An official on the Environmental Protection Agency’s hydraulic fracturing scientific advisory board got a doctorate degree from an unaccredited, shuttered online correspondence school that congressional auditors targeted a decade ago in an investigation into diploma mills.
The advisory board member is listed as Dr. Connie Schreppel in EPA records, which highlight her doctorate from Kennedy Western University and a master’s from Greenwich University.
Both schools are unaccredited or unapproved in several states, including Texas, where it’s a misdemeanor crime to cite a degree from either school in seeking a job or a promotion.
EPA officials declined to comment on Ms. Schreppel’s educational credentials and questions about her qualifications for the post. But the scientific panel’s deliberations have drawn intense interest from industry and environmental groups.
In 2011, The New York Times reported that “Dr. Schreppel” was one of two New Yorkers serving on the EPA’s “board of independent scientists” studying the relationship between hydraulic fracturing — the drilling technique that has revolutionized American energy production — and drinking-water resources.
Critics have asked why someone with Ms. Schreppel’s credentials would serve on a panel dealing with such a crucial issue for the agency and the economy.
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Likewise, EPA officials referred to Ms. Schreppel by the title doctor in a 2010 notice published in the Federal Register: “She holds a B.S. in Laboratory Technology from Syracuse University, an M.S. in Environmental Science from Greenwich University, and a Ph.D. in Environmental Engineering from Kennedy Western University,” the notice stated.
Asked whether the agency backed the credentials, a spokeswoman for the EPA initially said officials would look into the matter Monday, but declined to respond to repeated follow-up requests.
In a phone interview, however, Ms. Schreppel defended her education. She said she would never misrepresent herself and that she had well-regarded academic advisers over the years. She also said she completed a dissertation for her doctorate degree, a program she said took years to complete.
Asked about reports that Kennedy Western students were given substantial course credit based on life experience, Ms. Schreppel said, “This was definitely not that.
“I stand by the work I did,” she said. “Everything I had to do was course work.”
She said she was frustrated that she couldn’t get her transcripts because the school had closed. Other graduates have considered legal action in the face of questions about the school’s legitimacy.
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Ms. Schreppel pointed to a group of Kennedy Western graduates in an online LinkedIn forum, many of whom faced the same difficulties and were frustrated by media reports suggesting that their degrees were not legitimate.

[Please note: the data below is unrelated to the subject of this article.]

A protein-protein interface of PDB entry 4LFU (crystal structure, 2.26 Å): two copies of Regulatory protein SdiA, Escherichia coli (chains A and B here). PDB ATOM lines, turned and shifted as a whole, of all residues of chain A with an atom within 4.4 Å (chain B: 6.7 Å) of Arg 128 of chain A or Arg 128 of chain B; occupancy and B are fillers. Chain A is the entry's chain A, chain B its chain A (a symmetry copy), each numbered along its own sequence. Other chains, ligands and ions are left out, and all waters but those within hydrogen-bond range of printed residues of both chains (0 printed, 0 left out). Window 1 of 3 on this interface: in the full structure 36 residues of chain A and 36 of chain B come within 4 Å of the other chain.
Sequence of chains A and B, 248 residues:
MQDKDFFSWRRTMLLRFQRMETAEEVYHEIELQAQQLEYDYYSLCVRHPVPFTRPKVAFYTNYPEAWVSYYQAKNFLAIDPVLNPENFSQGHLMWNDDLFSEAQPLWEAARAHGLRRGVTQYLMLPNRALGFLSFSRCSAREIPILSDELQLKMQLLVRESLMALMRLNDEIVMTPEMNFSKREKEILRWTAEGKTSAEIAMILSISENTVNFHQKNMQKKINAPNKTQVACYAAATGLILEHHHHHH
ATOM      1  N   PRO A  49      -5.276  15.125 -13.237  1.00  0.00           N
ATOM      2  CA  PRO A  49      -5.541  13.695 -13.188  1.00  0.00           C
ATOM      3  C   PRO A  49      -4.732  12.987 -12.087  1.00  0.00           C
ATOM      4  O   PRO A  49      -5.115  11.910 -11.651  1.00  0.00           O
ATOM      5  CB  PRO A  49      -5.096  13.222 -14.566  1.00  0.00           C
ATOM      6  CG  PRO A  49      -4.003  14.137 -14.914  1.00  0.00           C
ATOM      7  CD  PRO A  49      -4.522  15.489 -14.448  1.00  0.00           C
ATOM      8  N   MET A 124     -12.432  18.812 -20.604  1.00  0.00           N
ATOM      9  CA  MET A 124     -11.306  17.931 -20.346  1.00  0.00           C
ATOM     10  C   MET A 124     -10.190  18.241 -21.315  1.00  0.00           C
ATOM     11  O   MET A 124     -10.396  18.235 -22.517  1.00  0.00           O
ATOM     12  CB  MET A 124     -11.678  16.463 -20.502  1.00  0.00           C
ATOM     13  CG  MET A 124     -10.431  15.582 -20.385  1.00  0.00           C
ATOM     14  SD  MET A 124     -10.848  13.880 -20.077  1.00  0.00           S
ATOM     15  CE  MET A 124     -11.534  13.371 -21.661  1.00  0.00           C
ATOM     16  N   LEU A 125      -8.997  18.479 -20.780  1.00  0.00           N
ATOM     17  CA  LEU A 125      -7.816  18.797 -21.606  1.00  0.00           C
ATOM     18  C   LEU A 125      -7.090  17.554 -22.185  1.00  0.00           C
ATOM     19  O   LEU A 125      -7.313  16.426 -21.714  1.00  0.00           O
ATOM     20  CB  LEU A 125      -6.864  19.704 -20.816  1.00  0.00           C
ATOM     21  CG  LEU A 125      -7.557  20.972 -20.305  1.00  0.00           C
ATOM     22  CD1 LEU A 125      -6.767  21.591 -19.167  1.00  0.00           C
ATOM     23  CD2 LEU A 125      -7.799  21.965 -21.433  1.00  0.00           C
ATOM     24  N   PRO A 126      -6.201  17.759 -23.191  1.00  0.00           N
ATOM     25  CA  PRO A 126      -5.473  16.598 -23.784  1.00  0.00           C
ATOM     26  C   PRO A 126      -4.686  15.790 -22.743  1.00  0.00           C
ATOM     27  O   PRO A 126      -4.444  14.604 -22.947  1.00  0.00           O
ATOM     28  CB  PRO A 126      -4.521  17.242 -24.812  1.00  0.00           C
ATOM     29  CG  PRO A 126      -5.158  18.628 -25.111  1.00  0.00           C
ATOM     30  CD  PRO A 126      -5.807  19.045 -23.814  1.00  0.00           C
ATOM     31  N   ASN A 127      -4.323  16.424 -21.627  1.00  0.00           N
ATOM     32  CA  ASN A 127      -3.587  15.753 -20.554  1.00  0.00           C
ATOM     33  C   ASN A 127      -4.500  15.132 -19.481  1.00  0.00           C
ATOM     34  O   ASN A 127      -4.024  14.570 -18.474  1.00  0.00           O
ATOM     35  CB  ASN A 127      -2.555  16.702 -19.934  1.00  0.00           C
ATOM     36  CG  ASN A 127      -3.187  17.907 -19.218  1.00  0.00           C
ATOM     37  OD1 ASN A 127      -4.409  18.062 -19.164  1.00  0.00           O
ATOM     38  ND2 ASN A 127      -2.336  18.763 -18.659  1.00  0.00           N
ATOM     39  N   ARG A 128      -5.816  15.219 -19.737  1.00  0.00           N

Issue of trust
George Gollin, a physics professor at the University of Illinois at Urbana-Champaign, who also has studied diploma mills and assisted federal investigations into unaccredited schools, said a doctorate degree from Kennedy Western “is not legitimate.”
Mr. Gollin, who ran unsuccessfully in a Democratic congressional primary in Illinois this year, said he was troubled by the EPA’s decision to name Ms. Schreppel to the board of such a high-profile and significant panel.
“It’s a concern,” he said. “For something as risky as this, you want people you can trust.”
He mentioned a Senate hearing in 2004 when the Government Accountability Office released its findings on several schools, including Kennedy Western.
At the hearing, Claudia Gelzer, a lieutenant commander in the Coast Guard who was detailed to the Senate Homeland Security and Governmental Affairs Committee, testified about her undercover work contacting Kennedy Western to ask about earning a master’s degree in environmental engineering.
She said the school accepted at face value that she had taken six seminars and four training courses related to oil spill response, which not only got her into the school but also gave her nearly half the credits she would need to graduate based on life experiences.
Ms. Glazer said 20 other accredited schools she contacted would offer no credit for life experience.
She also testified that committee investigators found that every student in the master’s program was offered 33 percent to 60 percent credit toward a degree based on life experience.
Issue of convenience
Ms. Schreppel said that wasn’t her experience. She said she chose online education because it fit her busy schedule as a midcareer professional. She said she was employed by a water utility in upstate New York and that there were no master’s or doctorate degree programs nearby.
Though Ms. Schreppel said she was serving on the EPA’s scientific advisory panel, she didn’t view her role as that of a scientist.
Instead, she said, she thought she could offer the perspective of a water utility user. She is director of water quality at the Mohawk Valley Water Authority. Numerous materials on the utility’s website, including a 2013 water quality report, list her by the title of doctor.